As Miami immigration lawyers and Austin immigration lawyers, we sometimes get questions about the 90 day rule within the immigration context. Below are some frequently asked questions.

What is the 90 day rule?
The 90-day rule subjects a nonimmigrant to a presumption of having made a willful material misrepresentation at the time of admission or application for a nonimmigrant visa when that nonimmigrant enters the United States and within 90 days engages in conduct inconsistent with his or her nonimmigrant status. Should you have any questions in regard to this, please contact your Miami immigration lawyers or Austin immigration lawyers.

What are some examples of “inconsistent conduct?”

According to the The Foreign Affairs Manual at 9 FAM 302.9-4(B)(3) , “inconsistent conduct” includes, but is not limited to:

  • working without authorization
  • enrolling in school when academic study is not authorized by one’s nonimmigrant status
  • marrying a U.S. citizen or lawful permanent resident and taking up residence in the United States when one is in B or F status
  • undertaking any other activity for which a change of status or adjustment of status would be required, without the benefit of such a change or adjustment.

If you have any questions in regard to what inconsistent conduct entails within the context of immigration law, please conduct your Miami immigration lawyer or Austin immigration lawyer.

What happens if a U.S. consular officer becomes aware of derogatory information indicating that I may have misrepresented my intentions?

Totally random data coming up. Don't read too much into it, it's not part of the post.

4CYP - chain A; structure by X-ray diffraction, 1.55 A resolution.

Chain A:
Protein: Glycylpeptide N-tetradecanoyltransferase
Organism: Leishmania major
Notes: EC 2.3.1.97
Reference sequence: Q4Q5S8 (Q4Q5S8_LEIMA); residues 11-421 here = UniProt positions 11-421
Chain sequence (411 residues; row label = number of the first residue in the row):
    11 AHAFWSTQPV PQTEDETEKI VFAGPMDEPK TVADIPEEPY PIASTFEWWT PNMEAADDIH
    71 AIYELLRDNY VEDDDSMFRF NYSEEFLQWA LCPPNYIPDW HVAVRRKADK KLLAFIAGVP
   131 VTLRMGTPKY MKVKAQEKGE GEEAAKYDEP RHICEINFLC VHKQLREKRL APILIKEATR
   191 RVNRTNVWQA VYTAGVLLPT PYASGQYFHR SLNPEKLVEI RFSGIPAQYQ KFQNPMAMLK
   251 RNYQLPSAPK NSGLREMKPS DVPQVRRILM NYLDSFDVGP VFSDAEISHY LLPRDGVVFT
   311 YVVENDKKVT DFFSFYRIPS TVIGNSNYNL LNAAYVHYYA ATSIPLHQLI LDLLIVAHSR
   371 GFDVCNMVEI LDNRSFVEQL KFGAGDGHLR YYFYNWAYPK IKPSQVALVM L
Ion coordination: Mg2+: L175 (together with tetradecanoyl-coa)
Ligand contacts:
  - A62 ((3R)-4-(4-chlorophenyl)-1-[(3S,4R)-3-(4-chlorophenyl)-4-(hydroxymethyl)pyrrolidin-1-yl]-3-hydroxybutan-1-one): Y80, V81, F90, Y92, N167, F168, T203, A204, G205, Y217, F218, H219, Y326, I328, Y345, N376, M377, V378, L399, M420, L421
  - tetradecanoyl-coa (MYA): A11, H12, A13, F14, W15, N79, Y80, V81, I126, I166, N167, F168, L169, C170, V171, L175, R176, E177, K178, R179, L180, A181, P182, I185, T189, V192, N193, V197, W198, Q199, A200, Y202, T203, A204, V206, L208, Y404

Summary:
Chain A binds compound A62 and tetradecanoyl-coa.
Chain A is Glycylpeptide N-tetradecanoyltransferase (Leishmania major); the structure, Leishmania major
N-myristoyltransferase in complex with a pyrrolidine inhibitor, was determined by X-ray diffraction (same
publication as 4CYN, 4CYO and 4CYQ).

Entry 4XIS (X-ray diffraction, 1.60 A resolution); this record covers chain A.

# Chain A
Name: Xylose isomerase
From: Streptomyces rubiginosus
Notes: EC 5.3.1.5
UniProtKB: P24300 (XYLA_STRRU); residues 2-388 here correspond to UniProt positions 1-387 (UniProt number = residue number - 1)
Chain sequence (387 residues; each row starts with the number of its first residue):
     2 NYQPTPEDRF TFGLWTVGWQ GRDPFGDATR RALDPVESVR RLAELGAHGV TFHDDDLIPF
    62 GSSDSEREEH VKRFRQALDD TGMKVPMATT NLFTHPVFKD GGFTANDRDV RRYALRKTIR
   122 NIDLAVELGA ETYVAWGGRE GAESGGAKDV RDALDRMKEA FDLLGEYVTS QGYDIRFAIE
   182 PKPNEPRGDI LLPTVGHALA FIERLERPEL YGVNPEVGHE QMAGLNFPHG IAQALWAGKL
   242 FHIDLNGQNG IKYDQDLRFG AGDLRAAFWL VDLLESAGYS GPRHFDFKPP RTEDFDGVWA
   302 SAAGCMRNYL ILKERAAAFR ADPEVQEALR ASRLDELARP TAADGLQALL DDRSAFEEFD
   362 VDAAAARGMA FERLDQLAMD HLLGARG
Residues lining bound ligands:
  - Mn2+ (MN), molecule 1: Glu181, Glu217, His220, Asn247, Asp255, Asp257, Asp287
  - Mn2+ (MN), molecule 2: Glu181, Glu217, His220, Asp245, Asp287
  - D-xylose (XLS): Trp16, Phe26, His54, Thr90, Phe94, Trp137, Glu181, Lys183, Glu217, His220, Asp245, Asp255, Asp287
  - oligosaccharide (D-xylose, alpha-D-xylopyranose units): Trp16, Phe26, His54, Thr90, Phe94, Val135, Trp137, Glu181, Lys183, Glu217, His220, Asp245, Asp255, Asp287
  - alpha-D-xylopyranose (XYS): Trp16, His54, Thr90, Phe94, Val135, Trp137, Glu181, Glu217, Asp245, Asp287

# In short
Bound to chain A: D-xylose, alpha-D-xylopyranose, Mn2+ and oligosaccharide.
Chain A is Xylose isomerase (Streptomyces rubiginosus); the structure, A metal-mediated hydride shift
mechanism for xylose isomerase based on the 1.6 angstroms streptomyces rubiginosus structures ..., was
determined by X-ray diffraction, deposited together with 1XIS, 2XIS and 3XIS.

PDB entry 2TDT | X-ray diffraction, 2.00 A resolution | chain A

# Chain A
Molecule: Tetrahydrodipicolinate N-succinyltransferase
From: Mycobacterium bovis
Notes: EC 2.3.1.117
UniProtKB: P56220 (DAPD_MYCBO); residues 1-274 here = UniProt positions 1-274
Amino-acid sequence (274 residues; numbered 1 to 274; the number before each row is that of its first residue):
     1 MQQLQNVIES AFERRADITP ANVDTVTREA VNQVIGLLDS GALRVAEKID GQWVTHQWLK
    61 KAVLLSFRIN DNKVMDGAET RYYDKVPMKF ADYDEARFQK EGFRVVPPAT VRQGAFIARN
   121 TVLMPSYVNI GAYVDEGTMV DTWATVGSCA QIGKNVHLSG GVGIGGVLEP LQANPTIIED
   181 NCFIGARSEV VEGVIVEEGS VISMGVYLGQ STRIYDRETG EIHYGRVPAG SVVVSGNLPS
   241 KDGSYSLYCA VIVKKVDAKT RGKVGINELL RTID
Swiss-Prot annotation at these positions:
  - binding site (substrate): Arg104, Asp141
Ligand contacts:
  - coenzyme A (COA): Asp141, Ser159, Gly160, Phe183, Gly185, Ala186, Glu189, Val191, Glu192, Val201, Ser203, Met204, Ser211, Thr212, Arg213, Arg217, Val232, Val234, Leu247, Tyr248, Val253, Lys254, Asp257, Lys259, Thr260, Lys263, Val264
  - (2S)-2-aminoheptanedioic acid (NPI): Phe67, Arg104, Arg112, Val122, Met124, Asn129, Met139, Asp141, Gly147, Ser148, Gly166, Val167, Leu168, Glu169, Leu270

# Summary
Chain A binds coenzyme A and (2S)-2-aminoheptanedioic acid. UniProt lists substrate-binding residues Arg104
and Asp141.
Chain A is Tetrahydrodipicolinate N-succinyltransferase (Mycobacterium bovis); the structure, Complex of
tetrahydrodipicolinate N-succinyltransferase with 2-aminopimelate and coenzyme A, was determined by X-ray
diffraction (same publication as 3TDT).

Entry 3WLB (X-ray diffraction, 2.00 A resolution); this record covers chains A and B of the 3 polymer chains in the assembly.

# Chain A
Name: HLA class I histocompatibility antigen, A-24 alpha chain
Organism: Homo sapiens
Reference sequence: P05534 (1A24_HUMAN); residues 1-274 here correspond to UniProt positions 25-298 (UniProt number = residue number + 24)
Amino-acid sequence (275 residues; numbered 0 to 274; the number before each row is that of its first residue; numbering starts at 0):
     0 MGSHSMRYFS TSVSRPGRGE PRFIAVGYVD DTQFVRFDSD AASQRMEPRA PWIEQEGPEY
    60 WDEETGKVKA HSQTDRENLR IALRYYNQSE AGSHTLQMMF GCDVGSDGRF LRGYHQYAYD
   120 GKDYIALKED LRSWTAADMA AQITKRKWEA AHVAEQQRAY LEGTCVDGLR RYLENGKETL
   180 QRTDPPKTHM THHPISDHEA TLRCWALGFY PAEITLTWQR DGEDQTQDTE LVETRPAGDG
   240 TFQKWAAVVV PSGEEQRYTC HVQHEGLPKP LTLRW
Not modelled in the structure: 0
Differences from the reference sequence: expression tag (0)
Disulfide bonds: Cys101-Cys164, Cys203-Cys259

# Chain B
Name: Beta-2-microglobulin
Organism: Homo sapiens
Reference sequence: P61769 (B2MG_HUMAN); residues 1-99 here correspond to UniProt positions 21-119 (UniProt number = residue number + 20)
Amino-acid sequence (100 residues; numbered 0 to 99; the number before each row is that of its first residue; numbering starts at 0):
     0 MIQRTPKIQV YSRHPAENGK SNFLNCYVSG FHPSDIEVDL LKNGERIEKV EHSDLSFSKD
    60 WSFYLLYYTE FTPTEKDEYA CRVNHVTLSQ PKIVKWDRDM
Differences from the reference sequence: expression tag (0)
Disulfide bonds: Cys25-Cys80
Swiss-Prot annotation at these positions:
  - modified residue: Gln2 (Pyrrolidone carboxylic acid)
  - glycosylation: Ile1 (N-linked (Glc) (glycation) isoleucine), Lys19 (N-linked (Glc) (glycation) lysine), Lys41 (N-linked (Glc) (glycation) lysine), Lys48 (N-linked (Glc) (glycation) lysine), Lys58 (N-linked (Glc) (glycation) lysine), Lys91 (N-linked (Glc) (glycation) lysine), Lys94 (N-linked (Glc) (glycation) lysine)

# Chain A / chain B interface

In the event that a U.S. consular officer “becomes aware of derogatory information indicating that an alien in the United States who has a valid visa, may have misrepresented his or her intentions to you at the time of visa application, or to DHS at the port of entry or in a filing for an immigration benefit”, they are directed to “bring the derogatory information to the attention of the Department for potential revocation.” If you have any questions in regard to this, please contact your Miami immigration lawyer or your Austin immigration lawyer.

What are the consequences if I am found that I have misrepresented my intentions?
Section 212(a)(6)(C) of the Immigration and Nationality Act states that any alien who, by willfully misrepresenting a material fact, seeks to procure (or has sought to procure or has procured) a visa, other documentation, or admission into the United States or other immigration benefit is inadmissible and may be barred for life from entering the U.S. These are very serious consequences. If you find yourself in this situation, you may want to speak with a Miami immigration attorney or an Austin immigration attorney as soon as possible.

What do I need to be aware of as an immigrant alien?
I would typically caution aliens who have entered the U.S. on a B or F visa, or any other nonimmigrant visa that does not allow immigrant intent, or the VWP, of the risks of filing an adjustment of status, extension of status, or change of status within 90 days after entry.  Furthermore, even if such filings occur after 90 days after entry, the alien may need to demonstrate that an event occurred, which caused them to change plans and desire to change U.S. immigration status. If you have any questions in regard to this, you may want to speak with a Miami immigration lawyer or an Austin immigration lawyer.

If you would like more information on the 90 Day Rule, obtaining a green card, or obtaining U.S. citizenship, please contact Miami immigration lawyer and Austin immigration lawyer Michael G. Murray, Esq. at (305) 895-2500 or visit Murray & Silva, P.A.’s website at

Coronavirus update: We are safely open for business! USCIS is still accepting new filings for all applications. Our office is offering virtual consultations for new clients so that you don't have to come to our office in person. Call us to schedule your virtual meeting today.
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